In 2011, Trailblazers received disturbing reports from some of its members. These young disabled people had been humiliated, harassed and bullied by older, non-disabled people. In all of these cases, the offenders were people in authority, and they had harassed the Trailblazers, simply because they were young and independent disabled people.

These reports set alarm bells ringing and we set out to find out if other members of the network had experienced similar incidents of disability motivated harassment and hate crime. We put together a questionnaire, and surveyed more than 400 young disabled people through our website and other communications channels.

Young disabled people should be able to live their lives free of abuse and harassment. Our report, Under Investigation, reveals the very real issue of disability hate crime and the damage it can cause to the lives of young disabled people.

Our report revealed:

  • eight out of ten Trailblazers have been harassed, humiliated or embarrassed by a person’s attitude to them
  • 50 percent say they have been intimidated because they are a disabled person
  • two out of three have been taunted or verbally abused because they are disabled
  • 62 percent say they have been or may have been the victim of disability hate crime
  • eight out of ten think that the police do not take disability hate crime seriously enough
  • only 40 percent are aware that harsher penalties are given for crimes motivated or aggravated by a victim’s disability.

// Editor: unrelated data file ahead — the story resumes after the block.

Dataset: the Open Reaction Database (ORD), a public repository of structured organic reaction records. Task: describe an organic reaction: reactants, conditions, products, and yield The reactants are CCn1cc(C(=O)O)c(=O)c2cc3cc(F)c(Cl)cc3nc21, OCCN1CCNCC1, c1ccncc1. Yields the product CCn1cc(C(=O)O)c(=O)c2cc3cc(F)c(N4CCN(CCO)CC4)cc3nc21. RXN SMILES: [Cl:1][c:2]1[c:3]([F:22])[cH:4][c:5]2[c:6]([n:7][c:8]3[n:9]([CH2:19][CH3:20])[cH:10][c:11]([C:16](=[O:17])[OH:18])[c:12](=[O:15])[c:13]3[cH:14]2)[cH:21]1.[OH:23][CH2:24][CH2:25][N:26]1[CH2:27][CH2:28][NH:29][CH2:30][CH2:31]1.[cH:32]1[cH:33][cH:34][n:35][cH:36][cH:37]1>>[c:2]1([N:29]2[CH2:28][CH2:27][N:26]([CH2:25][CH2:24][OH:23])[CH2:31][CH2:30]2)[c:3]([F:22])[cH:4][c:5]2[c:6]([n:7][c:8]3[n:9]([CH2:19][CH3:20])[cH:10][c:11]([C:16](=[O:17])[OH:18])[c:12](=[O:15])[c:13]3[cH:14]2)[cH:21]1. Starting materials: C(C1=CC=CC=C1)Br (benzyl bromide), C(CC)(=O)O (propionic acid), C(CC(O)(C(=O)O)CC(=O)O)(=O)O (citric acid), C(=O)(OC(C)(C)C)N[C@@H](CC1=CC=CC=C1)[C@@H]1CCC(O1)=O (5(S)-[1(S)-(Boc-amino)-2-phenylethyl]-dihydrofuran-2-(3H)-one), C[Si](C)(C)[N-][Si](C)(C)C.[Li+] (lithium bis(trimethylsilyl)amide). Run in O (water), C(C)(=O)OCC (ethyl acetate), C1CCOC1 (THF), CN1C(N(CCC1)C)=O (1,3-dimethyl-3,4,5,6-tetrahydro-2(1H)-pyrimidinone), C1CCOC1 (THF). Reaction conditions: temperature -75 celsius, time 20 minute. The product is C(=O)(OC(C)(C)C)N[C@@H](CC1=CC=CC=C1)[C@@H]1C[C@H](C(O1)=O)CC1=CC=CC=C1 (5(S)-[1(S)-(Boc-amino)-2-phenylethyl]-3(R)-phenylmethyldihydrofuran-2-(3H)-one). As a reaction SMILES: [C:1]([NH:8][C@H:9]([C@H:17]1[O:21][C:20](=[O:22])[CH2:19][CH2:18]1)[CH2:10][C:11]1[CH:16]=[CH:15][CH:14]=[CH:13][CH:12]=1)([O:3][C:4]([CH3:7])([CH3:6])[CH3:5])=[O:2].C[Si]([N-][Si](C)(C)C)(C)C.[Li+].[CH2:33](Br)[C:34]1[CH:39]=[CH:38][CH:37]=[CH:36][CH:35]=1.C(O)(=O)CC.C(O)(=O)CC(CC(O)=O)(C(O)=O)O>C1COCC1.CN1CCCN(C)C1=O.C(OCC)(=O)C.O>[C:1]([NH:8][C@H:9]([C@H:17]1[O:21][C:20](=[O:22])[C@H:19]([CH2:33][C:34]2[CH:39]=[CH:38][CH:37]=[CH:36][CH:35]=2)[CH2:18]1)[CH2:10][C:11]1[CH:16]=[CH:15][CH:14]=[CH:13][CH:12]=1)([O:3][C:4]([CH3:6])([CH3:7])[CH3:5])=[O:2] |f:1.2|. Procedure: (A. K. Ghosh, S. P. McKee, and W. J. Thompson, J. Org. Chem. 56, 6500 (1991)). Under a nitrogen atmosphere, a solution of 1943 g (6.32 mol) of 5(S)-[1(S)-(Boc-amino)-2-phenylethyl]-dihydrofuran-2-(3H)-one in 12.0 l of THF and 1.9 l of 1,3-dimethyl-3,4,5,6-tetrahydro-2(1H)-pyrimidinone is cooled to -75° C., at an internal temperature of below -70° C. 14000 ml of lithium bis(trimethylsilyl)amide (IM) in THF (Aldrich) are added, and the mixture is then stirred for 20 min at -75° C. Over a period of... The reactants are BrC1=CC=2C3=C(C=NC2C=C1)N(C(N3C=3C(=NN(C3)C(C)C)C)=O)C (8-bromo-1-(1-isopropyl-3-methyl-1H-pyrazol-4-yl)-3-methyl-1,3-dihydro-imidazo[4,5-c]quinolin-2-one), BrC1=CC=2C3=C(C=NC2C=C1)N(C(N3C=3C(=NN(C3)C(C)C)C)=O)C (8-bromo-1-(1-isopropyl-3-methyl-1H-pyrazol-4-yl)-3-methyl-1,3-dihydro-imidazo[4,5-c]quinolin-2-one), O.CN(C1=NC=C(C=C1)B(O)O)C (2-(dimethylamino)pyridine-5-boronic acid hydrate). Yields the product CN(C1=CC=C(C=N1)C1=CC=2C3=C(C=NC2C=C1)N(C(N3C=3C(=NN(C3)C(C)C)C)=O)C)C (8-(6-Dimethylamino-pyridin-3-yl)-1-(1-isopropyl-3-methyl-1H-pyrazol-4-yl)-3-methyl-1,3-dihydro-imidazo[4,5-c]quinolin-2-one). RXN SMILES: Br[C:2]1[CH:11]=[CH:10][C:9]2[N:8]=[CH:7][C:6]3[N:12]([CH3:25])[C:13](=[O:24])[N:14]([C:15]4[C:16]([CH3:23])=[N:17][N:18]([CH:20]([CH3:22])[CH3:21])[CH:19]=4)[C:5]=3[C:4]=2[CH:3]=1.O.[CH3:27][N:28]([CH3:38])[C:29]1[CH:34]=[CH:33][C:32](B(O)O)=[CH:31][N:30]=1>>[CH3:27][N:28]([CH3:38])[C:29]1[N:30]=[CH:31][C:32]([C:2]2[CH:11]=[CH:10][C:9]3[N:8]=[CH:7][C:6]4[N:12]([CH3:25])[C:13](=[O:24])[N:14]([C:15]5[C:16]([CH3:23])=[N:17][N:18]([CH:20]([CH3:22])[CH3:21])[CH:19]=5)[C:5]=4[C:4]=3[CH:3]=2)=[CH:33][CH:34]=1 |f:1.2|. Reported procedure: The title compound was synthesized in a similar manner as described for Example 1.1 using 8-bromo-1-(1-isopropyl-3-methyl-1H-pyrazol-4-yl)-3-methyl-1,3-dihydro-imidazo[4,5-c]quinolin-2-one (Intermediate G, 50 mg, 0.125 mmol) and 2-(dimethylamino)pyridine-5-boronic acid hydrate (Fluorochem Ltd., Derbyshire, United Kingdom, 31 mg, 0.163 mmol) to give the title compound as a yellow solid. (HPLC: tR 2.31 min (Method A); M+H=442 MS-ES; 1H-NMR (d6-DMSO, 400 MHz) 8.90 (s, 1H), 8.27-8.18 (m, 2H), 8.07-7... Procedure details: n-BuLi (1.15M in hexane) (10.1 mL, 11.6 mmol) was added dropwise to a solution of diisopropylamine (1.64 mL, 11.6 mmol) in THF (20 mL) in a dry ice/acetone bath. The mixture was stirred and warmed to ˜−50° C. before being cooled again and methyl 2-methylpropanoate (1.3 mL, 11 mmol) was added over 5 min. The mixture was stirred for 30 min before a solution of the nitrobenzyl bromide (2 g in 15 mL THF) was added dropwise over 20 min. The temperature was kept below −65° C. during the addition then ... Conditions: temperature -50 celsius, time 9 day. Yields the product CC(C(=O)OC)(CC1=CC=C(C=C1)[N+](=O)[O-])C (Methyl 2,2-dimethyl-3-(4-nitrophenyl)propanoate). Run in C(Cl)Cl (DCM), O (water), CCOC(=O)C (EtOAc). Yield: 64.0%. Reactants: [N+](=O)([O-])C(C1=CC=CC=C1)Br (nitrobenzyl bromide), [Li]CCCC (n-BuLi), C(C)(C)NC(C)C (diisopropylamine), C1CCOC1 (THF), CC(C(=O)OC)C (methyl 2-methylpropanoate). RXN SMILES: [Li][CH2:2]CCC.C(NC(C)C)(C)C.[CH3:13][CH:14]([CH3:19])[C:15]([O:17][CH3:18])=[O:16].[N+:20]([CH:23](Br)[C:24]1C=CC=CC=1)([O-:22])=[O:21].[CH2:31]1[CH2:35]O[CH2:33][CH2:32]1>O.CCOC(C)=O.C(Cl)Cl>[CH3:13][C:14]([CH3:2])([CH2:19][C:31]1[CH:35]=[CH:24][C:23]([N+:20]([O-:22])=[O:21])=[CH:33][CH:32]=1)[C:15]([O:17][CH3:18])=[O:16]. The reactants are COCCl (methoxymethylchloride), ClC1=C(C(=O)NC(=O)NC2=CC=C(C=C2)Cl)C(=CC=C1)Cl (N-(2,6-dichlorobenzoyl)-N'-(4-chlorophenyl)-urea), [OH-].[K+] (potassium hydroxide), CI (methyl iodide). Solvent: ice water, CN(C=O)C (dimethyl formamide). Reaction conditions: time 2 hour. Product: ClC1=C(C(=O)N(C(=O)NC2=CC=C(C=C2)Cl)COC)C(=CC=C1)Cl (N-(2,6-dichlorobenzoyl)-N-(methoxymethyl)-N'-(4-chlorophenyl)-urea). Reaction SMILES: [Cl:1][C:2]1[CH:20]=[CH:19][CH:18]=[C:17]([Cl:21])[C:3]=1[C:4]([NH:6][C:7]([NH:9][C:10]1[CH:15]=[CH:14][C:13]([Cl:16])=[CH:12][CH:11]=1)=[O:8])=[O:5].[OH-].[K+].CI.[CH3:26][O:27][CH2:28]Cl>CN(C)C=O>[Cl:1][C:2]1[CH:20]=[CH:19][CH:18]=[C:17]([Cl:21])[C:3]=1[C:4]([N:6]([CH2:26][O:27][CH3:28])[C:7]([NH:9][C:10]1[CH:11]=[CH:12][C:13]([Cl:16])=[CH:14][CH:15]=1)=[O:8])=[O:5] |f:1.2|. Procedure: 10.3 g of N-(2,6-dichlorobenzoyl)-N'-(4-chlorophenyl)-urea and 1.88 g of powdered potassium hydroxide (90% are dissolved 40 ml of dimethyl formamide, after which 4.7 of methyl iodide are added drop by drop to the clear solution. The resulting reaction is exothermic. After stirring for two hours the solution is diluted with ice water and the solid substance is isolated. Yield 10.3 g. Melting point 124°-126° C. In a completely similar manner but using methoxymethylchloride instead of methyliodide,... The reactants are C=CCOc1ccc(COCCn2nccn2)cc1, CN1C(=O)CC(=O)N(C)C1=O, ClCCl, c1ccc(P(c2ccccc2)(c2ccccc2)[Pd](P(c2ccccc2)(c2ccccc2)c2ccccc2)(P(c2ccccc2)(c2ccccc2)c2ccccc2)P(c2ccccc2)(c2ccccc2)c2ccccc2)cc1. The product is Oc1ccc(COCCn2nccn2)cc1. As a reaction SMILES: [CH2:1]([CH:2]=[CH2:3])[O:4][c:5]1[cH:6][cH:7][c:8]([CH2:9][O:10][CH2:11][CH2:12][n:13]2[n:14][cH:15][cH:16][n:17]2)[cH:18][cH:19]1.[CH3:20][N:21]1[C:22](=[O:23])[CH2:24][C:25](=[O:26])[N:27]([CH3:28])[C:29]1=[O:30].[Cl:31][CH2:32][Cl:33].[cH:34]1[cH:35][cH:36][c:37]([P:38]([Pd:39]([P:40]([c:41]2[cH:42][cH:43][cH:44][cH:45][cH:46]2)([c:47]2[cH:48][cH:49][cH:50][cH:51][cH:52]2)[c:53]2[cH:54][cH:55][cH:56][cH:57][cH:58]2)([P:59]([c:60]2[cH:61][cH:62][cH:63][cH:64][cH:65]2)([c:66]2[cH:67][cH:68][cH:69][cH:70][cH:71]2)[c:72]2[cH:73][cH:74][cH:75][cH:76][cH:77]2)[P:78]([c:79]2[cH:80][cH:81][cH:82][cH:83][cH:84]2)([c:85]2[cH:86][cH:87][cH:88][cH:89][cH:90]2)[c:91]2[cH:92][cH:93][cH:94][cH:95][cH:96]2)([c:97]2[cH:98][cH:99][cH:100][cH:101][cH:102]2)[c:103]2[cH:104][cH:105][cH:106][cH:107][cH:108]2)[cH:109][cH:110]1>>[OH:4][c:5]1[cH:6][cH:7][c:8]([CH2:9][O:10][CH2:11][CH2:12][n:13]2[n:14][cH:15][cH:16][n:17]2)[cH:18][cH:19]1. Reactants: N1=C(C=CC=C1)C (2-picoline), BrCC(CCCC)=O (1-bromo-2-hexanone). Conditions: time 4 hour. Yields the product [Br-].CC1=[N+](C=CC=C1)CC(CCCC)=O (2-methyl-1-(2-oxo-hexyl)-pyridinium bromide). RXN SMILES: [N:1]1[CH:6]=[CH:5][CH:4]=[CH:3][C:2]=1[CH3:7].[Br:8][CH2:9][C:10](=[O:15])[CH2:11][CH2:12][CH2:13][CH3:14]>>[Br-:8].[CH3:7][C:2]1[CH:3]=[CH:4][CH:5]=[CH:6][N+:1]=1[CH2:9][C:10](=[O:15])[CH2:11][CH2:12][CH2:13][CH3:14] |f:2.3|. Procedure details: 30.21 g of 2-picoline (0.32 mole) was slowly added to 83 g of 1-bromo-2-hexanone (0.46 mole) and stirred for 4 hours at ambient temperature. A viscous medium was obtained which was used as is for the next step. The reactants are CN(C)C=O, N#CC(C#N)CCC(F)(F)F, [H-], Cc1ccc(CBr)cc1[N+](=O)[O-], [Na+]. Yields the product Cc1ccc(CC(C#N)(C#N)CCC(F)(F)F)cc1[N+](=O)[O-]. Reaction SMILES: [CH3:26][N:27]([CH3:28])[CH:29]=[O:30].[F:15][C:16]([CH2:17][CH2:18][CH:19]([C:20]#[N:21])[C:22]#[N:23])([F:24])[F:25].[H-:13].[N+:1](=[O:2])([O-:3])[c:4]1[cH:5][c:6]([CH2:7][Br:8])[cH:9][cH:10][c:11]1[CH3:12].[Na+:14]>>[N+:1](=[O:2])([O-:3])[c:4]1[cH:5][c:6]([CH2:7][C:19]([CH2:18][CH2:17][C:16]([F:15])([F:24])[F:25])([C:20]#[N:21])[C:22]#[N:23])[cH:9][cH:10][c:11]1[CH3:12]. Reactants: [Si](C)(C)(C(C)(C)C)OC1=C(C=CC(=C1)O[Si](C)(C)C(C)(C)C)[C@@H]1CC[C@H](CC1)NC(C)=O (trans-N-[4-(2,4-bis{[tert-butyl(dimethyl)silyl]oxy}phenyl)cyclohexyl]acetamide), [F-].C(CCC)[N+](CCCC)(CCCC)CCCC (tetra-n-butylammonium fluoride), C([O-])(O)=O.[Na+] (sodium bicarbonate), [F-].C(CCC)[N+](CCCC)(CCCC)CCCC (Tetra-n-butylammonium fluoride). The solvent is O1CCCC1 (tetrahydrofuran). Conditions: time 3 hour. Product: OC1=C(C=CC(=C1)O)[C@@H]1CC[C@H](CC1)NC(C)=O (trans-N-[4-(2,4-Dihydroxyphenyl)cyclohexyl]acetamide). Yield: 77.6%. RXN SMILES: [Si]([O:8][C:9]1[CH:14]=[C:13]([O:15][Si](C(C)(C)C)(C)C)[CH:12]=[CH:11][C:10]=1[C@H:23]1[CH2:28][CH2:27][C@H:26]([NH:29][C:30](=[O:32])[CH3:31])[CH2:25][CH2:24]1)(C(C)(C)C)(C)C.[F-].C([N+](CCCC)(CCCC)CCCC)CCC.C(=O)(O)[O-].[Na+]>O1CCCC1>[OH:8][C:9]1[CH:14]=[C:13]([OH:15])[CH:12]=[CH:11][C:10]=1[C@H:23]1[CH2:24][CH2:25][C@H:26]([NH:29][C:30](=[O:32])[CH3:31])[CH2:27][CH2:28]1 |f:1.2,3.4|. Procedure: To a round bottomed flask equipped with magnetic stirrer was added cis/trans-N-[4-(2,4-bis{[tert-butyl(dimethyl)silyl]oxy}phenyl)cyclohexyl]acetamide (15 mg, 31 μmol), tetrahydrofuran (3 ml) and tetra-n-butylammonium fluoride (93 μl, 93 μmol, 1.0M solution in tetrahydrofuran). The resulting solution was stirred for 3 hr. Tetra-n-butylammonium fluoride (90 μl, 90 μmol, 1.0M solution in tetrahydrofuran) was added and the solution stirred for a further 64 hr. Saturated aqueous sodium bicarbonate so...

I think disabled people have put up with taunting and abuse for so long that they think that it should be something they accept as part of their lives. I now understand that disability hate incidents are real things – not just something that you should accept as part of your life as a disabled person.
Rebecca Oughton

 Trailblazers are calling for:

  • the police and prosecutions services to always identify and log whether the victim of a crime considers themselves disabled and whether their disability was a motivating factor in the crime
  • to promote and develop the reporting of disability hate crimes using telephone helpline and online reporting methods
  • to consult groups like Trailblazers and set up and publicise a victim support programme for disabled people who have been bullied or harassed in disability-motivated hate crimes
  • to improve awareness of the issues that affect young disabled people by running disability awareness training for police, and other relevant authorities, led by groups of young disabled people like the Trailblazers
  • to raise awareness through the media of successful prosecutions to restore the public’s confidence in the system.


Find out more

You can read the most recent report into disability hate crime here. Trailblazers continue to campaign on disability hate crime. If you are affected by these issues and would like to share your experiences or be a media ambassador for us, please contact us.

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